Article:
This season, F3 went into the trap early, in January, and the crew noted that her teats were enlarged – a real reason for hope. The weather remained ferocious throughout the spring, making flights difficult, but when a series of telemetry points finally came in after flights in April, F3’s apparent localization added further evidence to the argument for kits. Finding proof, however, was necessary, and the mission was urgent: wolverine kits leave the den in early May, and the dens themselves, dug in the snow, are ephemeral and nearly impossible to identify once the snow is gone. From the time the points came in, the crew had approximately two weeks to get to the area and figure out what was going on.
The trip in took three hours of skiing, over a steep pass and through heavy snow. At the outset Jason Wilmot, who was leading the trip, listened for F3 and M57 and picked up M57’s signal to the south. There was no indication that F3 was anywhere nearby, and the first point that the crew reached yielded nothing. Jason and the crew pressed on to the next point.
Here, at the pass, they picked up tracks, and then more tracks, and then an explosion of tracks. This, too, was strong indication of a den, and sure enough, backtracking the prints, they found a hole. And then another one. And another. Altogether, the crew discovered six holes in the snow, some apparently linked beneath the surface. The tracks were melted out and the crew were unable to determine whether they came from multiple animals, let alone animals of different sizes. But the evidence for a den and kits was strong.
The crew had already made the decision not to instrument the kits – without the funds for flights to monitor them, it would have placed unnecessary stress on the animals – so they didn’t dig to see if the babies were underground. Instead, they collected DNA samples from the tracks and the entrances to the holes. They listened for F3, but she was still absent. If there were indeed kits, the family might have already left the den permanently, but F3 might just as easily have been out on a foraging run, and the kits could have been curled up in a chamber in the snow beneath the crew’s feet, pondering the strange vibrations of skis and human voices.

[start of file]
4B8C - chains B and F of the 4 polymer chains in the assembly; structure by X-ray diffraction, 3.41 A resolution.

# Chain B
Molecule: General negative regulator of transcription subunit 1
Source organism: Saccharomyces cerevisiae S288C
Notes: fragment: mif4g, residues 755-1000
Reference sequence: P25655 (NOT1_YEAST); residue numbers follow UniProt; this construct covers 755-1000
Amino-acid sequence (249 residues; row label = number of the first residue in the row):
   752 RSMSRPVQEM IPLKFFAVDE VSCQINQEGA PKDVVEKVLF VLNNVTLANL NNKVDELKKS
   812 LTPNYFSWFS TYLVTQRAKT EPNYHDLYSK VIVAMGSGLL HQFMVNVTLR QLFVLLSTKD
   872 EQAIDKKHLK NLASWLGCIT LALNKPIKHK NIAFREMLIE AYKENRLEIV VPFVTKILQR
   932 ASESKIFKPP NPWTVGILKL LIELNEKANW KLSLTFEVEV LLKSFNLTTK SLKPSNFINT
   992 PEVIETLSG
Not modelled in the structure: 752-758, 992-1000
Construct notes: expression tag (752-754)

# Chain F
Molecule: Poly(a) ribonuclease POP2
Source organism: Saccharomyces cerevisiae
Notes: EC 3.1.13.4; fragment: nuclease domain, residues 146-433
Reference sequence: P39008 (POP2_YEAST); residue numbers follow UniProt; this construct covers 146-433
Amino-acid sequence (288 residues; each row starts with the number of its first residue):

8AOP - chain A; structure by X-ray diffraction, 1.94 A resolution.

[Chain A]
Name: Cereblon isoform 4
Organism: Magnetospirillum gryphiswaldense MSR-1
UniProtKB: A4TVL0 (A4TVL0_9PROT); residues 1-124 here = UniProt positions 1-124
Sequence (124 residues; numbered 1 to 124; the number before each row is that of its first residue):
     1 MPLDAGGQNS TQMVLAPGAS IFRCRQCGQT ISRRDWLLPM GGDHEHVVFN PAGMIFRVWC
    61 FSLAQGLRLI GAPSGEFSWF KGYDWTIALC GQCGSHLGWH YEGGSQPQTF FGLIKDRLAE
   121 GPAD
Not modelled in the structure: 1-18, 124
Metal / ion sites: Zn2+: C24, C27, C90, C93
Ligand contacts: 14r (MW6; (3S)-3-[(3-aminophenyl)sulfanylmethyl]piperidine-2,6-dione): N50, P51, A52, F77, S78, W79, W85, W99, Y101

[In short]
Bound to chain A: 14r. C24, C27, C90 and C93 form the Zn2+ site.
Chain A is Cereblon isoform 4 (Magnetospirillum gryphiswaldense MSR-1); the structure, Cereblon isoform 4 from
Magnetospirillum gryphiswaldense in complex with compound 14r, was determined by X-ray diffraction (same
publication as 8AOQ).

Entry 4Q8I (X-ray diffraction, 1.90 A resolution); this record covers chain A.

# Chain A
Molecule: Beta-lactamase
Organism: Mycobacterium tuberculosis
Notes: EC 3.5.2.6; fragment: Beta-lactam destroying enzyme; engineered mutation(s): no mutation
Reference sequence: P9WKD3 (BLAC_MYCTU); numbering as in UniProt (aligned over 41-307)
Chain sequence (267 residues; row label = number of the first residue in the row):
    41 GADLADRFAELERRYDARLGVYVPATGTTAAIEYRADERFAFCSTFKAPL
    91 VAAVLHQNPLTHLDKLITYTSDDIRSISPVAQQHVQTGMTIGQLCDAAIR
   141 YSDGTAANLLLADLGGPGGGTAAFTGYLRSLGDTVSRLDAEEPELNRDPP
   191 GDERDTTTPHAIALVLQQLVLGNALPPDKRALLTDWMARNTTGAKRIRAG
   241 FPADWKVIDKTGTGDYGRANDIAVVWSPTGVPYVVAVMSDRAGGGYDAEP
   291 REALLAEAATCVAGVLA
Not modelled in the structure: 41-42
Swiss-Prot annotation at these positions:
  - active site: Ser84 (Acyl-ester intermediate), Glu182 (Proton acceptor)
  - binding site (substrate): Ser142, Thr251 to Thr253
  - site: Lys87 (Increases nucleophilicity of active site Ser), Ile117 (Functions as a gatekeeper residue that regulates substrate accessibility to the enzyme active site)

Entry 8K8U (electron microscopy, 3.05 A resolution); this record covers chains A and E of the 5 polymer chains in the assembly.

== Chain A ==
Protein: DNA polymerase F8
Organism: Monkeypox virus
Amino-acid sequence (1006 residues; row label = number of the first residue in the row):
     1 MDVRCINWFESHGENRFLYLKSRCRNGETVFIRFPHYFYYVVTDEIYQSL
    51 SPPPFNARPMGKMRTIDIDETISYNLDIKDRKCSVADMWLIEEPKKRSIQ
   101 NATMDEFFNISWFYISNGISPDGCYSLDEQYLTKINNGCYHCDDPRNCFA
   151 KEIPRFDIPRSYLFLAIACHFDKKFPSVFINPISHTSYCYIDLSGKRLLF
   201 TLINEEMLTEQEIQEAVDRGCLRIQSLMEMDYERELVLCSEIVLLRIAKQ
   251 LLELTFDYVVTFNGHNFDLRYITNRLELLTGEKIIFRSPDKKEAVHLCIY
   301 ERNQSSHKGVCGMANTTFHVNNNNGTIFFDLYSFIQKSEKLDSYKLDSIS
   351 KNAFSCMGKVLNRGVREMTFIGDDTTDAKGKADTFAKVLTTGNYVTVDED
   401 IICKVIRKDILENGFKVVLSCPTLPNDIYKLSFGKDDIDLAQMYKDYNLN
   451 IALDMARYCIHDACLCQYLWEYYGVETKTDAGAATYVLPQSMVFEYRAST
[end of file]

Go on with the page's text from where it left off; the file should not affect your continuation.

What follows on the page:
Before they left the site, Jason listened again for M57. The signal came in, and it was loud – M57 was somewhere nearby. Employing a trick that wildlife biologists use to determine exactly how close an instrumented animal is, Jason removed the antenna from the receiver and held out the cord with its metal end. If an animal’s signal still comes in without the antenna, the animal is really close. M57’s signal continued to boom in. He was right on top of the crew, probably watching them from somewhere in the trees. As Jason and the remainder of the crew skied out, they crossed M57’s tracks coming into the basin; the wolverine tracks were overlaid on the ski tracks of crew members who had already skied out. From his position far to the south earlier in the day, M57 had traveled directly to the den site. This was further circumstantial evidence that this was indeed a reproductive den, and that M57 was coming to check in on his mate and offspring – a pattern detected on numerous occasions by the Glacier Park and WCS projects.
Without having seen the kits, we can’t confirm that F3 and M57 reproduced. But the evidence is good. From here, we’ll use genetic analysis to try to determine if there are kits and if so, how many. We’ll return to the den site in the summer to gather more DNA samples. If there are kits and if they survive the summer, they are likely to remain within their parents’ territories for the next year, and F3 and M57 are likely to show them all the good foraging spots – including the project’s live traps. We may have the opportunity to capture and examine the kits this winter, to at least determine sex. If we find the funds, we may be able to instrument them and monitor them as they approach dispersal age. This could provide crucial information about connectivity among the different populations, and the extent to which southern populations really are dependent on dispersers from Montana. Overall, it’s exciting and hopeful news for the project and for wolverines at the edge of their range.